With the ever growing popularity of the Internet, important documents are no longer stored solely in safety deposit boxes. Increasingly, financial management is performed online and records are stored on a computer hard drive. In addition to online bank accounts, your digital assets could include business documents, online profiles and auctions, and family photos.
This means that things can become tricky for family members when someone becomes mentally incapacitated or passes away. How would one access those online bank accounts? What should be done about those social networking site profiles?
Consider appointing a ”digital executor” to handle such needs. The digital executor should be someone who is both trustworthy and digitally savvy. It’s a good idea to provide such a person with a list of usernames and passwords to all important accounts. This list could be printed out or burned onto a CD and given to an attorney or stored in a location to which only the digital executor has access. It is also beneficial to provide this person with instructions about whether certain accounts should be deleted, altered in some way, or passed on to heirs.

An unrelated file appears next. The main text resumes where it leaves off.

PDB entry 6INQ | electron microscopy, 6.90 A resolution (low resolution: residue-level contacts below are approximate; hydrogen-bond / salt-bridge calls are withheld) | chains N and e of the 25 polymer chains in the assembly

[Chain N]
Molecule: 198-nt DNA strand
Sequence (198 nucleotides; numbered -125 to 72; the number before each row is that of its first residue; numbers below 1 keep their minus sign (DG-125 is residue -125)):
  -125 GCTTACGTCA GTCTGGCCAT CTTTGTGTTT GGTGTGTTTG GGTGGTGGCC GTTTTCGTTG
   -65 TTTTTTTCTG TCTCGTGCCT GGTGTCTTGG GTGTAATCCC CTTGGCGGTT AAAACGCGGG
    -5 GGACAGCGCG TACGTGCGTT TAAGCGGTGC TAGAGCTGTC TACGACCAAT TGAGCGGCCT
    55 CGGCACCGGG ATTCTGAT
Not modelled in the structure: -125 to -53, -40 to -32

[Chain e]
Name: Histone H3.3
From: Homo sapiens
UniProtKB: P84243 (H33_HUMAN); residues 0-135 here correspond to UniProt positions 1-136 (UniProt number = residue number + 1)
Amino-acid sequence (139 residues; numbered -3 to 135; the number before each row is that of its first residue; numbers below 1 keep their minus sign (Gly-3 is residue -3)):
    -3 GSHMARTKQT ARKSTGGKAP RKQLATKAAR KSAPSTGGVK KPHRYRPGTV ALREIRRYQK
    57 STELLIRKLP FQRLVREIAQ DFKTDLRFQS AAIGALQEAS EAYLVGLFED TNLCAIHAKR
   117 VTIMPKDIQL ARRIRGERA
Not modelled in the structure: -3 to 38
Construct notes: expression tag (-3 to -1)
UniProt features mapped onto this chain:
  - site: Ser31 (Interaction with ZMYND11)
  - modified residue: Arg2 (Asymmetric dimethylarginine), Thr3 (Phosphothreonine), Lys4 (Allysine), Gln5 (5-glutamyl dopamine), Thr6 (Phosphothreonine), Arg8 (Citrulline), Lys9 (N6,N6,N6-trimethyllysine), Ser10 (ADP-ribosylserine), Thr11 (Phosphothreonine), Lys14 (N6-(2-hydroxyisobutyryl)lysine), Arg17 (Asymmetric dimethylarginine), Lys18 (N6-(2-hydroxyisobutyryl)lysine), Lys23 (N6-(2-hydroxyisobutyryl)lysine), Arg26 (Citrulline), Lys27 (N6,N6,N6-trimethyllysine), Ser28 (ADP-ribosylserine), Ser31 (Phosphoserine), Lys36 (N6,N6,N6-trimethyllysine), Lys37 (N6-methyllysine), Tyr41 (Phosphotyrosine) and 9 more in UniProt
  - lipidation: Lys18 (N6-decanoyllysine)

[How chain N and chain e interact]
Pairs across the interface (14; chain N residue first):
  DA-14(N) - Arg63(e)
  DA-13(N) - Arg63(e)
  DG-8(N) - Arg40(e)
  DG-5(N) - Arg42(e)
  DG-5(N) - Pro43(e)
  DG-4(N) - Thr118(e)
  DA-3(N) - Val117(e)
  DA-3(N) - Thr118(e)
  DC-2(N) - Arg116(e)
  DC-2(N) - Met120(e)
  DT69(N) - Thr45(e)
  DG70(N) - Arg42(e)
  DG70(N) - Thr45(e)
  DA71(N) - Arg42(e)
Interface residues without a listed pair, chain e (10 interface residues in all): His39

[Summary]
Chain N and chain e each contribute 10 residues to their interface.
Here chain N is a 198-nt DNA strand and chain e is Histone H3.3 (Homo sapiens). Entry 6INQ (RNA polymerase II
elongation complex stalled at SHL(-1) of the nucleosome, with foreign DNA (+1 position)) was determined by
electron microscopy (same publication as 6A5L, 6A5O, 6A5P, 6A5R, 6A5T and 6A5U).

While the courts offer centuries of legal precedent concerning real property and paper documents, there are many gray areas when it comes to online recordkeeping. Although existing family members may be able to gain access to online accounts after the owner passes on, the situation can be trickier from a legal perspective if the person is mentally incapacitated. To help avoid any potential problems, it is best to consult your attorney about handling these important details.